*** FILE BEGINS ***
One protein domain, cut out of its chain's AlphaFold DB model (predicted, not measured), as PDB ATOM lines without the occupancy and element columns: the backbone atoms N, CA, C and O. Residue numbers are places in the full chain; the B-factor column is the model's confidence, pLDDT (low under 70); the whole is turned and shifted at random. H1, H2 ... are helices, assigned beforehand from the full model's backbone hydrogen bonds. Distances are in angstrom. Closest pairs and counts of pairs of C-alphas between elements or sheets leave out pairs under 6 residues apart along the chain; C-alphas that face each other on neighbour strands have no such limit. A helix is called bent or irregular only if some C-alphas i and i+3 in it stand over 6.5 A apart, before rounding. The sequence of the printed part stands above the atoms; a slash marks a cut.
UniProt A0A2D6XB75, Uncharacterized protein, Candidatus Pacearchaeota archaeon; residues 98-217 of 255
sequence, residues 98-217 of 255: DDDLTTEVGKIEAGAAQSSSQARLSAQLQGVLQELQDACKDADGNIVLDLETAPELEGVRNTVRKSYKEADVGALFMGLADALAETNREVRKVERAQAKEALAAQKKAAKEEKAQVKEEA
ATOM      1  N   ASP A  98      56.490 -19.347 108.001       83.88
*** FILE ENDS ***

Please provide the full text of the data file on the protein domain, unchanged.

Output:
One protein domain, cut out of its chain's AlphaFold DB model (predicted, not measured), as PDB ATOM lines without the occupancy and element columns: the backbone atoms N, CA, C and O. Residue numbers are places in the full chain; the B-factor column is the model's confidence, pLDDT (low under 70); the whole is turned and shifted at random. H1, H2 ... are helices, assigned beforehand from the full model's backbone hydrogen bonds. Distances are in angstrom. Closest pairs and counts of pairs of C-alphas between elements or sheets leave out pairs under 6 residues apart along the chain; C-alphas that face each other on neighbour strands have no such limit. A helix is called bent or irregular only if some C-alphas i and i+3 in it stand over 6.5 A apart, before rounding. The sequence of the printed part stands above the atoms; a slash marks a cut.
UniProt A0A2D6XB75, Uncharacterized protein, Candidatus Pacearchaeota archaeon; residues 98-217 of 255
sequence, residues 98-217 of 255: DDDLTTEVGKIEAGAAQSSSQARLSAQLQGVLQELQDACKDADGNIVLDLETAPELEGVRNTVRKSYKEADVGALFMGLADALAETNREVRKVERAQAKEALAAQKKAAKEEKAQVKEEA
ATOM      1  N   ASP A  98      56.490 -19.347 108.001       83.88